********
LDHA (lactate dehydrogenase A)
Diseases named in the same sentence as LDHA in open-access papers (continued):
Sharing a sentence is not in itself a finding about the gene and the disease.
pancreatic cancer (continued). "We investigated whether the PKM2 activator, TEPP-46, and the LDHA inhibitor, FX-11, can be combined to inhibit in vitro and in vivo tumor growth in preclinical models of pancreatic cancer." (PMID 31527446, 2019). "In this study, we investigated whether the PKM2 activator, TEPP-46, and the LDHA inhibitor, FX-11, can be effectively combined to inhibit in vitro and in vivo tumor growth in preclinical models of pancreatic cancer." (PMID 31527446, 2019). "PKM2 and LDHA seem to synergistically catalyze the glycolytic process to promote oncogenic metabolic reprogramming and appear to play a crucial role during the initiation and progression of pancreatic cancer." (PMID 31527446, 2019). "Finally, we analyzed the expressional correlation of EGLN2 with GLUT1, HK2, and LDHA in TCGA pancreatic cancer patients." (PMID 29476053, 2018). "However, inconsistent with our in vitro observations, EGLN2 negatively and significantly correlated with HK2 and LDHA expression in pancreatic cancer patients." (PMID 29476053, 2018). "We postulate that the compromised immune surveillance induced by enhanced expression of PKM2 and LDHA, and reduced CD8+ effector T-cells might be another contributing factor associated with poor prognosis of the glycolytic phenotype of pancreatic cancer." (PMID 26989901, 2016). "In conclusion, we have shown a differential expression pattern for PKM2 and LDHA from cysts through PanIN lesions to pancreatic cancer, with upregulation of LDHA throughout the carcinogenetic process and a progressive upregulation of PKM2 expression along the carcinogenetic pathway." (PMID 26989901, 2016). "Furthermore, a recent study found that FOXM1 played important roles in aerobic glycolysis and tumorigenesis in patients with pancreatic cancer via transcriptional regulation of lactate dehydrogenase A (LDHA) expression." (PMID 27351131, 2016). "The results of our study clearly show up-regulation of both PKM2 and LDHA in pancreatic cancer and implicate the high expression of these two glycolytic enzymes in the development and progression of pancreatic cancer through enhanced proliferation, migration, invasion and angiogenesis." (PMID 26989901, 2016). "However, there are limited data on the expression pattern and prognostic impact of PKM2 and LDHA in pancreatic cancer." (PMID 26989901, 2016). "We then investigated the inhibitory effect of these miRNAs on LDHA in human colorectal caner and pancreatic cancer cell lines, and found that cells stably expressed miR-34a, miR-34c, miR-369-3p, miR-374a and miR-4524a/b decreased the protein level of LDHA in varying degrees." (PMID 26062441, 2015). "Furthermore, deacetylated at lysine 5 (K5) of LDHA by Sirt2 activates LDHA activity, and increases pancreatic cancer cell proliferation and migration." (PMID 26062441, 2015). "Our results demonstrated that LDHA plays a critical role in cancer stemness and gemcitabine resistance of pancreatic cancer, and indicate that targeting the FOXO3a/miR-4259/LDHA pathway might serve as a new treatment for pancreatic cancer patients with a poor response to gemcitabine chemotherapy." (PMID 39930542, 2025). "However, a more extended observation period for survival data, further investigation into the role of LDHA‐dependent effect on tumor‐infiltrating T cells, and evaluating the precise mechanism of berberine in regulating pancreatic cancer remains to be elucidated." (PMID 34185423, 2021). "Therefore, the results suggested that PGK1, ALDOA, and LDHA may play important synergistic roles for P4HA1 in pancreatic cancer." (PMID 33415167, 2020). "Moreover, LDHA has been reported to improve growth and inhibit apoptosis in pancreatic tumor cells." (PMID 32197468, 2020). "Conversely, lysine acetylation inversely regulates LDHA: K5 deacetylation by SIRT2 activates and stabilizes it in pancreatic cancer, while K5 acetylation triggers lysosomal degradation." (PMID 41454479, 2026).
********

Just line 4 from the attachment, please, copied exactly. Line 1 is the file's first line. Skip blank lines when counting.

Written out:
pancreatic cancer (continued). "We investigated whether the PKM2 activator, TEPP-46, and the LDHA inhibitor, FX-11, can be combined to inhibit in vitro and in vivo tumor growth in preclinical models of pancreatic cancer." (PMID 31527446, 2019). "In this study, we investigated whether the PKM2 activator, TEPP-46, and the LDHA inhibitor, FX-11, can be effectively combined to inhibit in vitro and in vivo tumor growth in preclinical models of pancreatic cancer." (PMID 31527446, 2019). "PKM2 and LDHA seem to synergistically catalyze the glycolytic process to promote oncogenic metabolic reprogramming and appear to play a crucial role during the initiation and progression of pancreatic cancer." (PMID 31527446, 2019). "Finally, we analyzed the expressional correlation of EGLN2 with GLUT1, HK2, and LDHA in TCGA pancreatic cancer patients." (PMID 29476053, 2018). "However, inconsistent with our in vitro observations, EGLN2 negatively and significantly correlated with HK2 and LDHA expression in pancreatic cancer patients." (PMID 29476053, 2018). "We postulate that the compromised immune surveillance induced by enhanced expression of PKM2 and LDHA, and reduced CD8+ effector T-cells might be another contributing factor associated with poor prognosis of the glycolytic phenotype of pancreatic cancer." (PMID 26989901, 2016). "In conclusion, we have shown a differential expression pattern for PKM2 and LDHA from cysts through PanIN lesions to pancreatic cancer, with upregulation of LDHA throughout the carcinogenetic process and a progressive upregulation of PKM2 expression along the carcinogenetic pathway." (PMID 26989901, 2016). "Furthermore, a recent study found that FOXM1 played important roles in aerobic glycolysis and tumorigenesis in patients with pancreatic cancer via transcriptional regulation of lactate dehydrogenase A (LDHA) expression." (PMID 27351131, 2016). "The results of our study clearly show up-regulation of both PKM2 and LDHA in pancreatic cancer and implicate the high expression of these two glycolytic enzymes in the development and progression of pancreatic cancer through enhanced proliferation, migration, invasion and angiogenesis." (PMID 26989901, 2016). "However, there are limited data on the expression pattern and prognostic impact of PKM2 and LDHA in pancreatic cancer." (PMID 26989901, 2016). "We then investigated the inhibitory effect of these miRNAs on LDHA in human colorectal caner and pancreatic cancer cell lines, and found that cells stably expressed miR-34a, miR-34c, miR-369-3p, miR-374a and miR-4524a/b decreased the protein level of LDHA in varying degrees." (PMID 26062441, 2015). "Furthermore, deacetylated at lysine 5 (K5) of LDHA by Sirt2 activates LDHA activity, and increases pancreatic cancer cell proliferation and migration." (PMID 26062441, 2015). "Our results demonstrated that LDHA plays a critical role in cancer stemness and gemcitabine resistance of pancreatic cancer, and indicate that targeting the FOXO3a/miR-4259/LDHA pathway might serve as a new treatment for pancreatic cancer patients with a poor response to gemcitabine chemotherapy." (PMID 39930542, 2025). "However, a more extended observation period for survival data, further investigation into the role of LDHA‐dependent effect on tumor‐infiltrating T cells, and evaluating the precise mechanism of berberine in regulating pancreatic cancer remains to be elucidated." (PMID 34185423, 2021). "Therefore, the results suggested that PGK1, ALDOA, and LDHA may play important synergistic roles for P4HA1 in pancreatic cancer." (PMID 33415167, 2020). "Moreover, LDHA has been reported to improve growth and inhibit apoptosis in pancreatic tumor cells." (PMID 32197468, 2020). "Conversely, lysine acetylation inversely regulates LDHA: K5 deacetylation by SIRT2 activates and stabilizes it in pancreatic cancer, while K5 acetylation triggers lysosomal degradation." (PMID 41454479, 2026).